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Korean J Pediatr. 2008 Oct;51(10):1077-1084. Korean. Original Article.
Cho SY , Kim TY , Lee H , Kim KH , Yoo ES , Kim HS , Park EA , Ryu KH , Seo JW , Sohn S , Lee SJ .
Department of Pediatrics, School of Medicine, Ewha Womans University, Seoul, Korea. kaykim@ewha.ac.kr
Abstract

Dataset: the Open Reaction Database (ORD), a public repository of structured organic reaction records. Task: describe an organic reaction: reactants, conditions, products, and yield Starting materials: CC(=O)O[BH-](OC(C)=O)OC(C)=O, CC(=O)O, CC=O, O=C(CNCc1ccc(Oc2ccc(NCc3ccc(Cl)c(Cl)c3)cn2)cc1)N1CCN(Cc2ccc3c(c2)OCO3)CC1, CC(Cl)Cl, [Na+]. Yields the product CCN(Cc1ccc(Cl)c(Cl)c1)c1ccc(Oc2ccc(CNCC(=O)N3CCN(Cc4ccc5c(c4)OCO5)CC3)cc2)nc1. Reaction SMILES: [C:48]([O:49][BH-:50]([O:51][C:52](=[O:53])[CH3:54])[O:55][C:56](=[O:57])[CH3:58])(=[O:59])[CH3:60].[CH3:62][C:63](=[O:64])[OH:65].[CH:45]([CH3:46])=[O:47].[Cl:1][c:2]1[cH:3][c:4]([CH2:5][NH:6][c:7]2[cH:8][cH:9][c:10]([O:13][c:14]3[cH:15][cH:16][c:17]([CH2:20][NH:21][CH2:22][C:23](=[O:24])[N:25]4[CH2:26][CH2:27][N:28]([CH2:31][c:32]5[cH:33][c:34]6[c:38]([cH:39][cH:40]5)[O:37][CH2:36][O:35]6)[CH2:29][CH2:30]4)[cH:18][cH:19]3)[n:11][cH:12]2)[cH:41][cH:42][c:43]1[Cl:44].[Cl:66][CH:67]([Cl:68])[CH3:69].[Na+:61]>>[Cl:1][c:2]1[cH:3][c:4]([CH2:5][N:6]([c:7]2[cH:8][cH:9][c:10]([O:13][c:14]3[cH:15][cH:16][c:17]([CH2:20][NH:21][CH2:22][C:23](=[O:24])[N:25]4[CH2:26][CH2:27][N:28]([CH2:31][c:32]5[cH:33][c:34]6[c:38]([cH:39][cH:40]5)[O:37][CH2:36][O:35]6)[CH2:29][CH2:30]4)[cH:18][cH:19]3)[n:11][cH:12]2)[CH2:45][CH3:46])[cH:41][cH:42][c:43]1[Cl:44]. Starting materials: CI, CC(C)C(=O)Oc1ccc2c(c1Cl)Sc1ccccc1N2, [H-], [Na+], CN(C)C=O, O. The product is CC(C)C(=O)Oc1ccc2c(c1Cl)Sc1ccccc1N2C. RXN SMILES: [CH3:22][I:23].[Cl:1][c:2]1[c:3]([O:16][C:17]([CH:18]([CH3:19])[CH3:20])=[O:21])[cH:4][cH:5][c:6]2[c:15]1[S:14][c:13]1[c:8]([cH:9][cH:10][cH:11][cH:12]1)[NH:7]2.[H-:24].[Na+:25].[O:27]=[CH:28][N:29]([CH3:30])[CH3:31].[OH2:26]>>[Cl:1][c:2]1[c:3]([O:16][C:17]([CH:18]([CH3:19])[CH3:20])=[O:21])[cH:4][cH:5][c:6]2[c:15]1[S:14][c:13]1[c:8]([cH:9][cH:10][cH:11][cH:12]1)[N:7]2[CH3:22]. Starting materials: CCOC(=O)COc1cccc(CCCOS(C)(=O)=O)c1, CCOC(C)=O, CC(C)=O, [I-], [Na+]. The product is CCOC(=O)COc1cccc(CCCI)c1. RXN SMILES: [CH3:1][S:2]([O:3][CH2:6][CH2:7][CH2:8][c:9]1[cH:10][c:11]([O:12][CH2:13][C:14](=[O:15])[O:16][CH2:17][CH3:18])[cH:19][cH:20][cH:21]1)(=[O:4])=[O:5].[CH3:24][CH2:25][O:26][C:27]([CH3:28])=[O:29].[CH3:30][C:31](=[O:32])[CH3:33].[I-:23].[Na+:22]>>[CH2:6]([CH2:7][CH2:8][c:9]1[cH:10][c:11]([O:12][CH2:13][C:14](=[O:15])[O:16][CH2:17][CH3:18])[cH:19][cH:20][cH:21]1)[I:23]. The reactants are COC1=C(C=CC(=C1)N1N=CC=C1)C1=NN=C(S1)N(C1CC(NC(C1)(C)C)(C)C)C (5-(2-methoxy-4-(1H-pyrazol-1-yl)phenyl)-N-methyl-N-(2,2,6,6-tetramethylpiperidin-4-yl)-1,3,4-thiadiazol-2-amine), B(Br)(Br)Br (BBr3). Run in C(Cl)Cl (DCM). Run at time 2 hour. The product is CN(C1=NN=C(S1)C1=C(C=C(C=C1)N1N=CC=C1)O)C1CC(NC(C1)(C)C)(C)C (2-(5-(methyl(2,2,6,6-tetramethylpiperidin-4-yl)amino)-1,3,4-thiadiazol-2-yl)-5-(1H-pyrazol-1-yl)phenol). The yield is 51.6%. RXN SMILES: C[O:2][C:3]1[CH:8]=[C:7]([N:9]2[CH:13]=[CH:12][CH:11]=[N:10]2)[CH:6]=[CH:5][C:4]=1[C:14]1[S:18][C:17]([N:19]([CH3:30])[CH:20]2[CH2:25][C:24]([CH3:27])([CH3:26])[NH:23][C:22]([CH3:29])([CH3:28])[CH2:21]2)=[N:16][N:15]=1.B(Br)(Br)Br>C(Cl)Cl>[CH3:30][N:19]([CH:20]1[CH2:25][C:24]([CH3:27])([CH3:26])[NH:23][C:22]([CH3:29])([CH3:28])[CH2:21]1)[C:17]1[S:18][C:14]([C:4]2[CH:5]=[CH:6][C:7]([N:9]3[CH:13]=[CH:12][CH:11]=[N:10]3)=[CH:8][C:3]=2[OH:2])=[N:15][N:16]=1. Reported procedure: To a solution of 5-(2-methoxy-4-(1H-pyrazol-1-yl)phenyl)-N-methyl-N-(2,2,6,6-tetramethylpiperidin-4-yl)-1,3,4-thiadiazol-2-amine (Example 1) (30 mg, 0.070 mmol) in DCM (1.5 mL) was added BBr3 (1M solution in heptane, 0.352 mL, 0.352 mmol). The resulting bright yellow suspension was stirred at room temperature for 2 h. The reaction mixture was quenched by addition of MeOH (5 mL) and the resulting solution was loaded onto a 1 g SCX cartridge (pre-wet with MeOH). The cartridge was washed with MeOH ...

PURPOSE: Despite the seriousness of bacterial meningitis in children, there is little information on the incidence, causative organisms, mortality rate and age distribution. We studied the frequency by age group and causal pathogens, and clinical characteristics in children with bacterial meningitis in the private sector in Korea. METHODS: The medical records containing the data on bacterial meningitis patients under 18 years of age confirmed by cerebrospinal fluid (CSF) findings were retrospectively analyzed from September, 1993 to August, 2006 at Ewha Womans University Mokdong Hospital. RESULTS: Eighty-one cases of bacterial meningitis were observed. Overall the most common organism was Streptococcus agalactiae (group B streptococcus, GBS) (30 cases, 37.0%) followed by Haemophilus influenzae (22 cases, 27.2%), Streptococcus pneumoniae (12 cases, 14.8%), Escherichia coli (3 cases, 3.7%), Neisseria meningitidis (1 case, 1.2%) and others (13 cases, 16.0%). In neonates and young infants under 2 months, the most common organism was GBS. In children between 3 months, and 5 years, the most common organism was H. influenzae. S. pneumoniae was the most common organism in children over 5 years of age. Thirty-one patients (38.3%) had complications. Of all ages, the mortality rate of bacterial meningitis markedly decreased compared with the previously reported rate. CONCLUSION: In neonates, GBS meningitis was most common. The frequency of H. influenzae meningitis decreased after the introduction of H. influenzae type b vaccination. A strategy for the prevention of GBS meningitis in neonates should be established. The influence of the pneumococcal conjugate vaccine on S. pneumoniae meningitis should be studied

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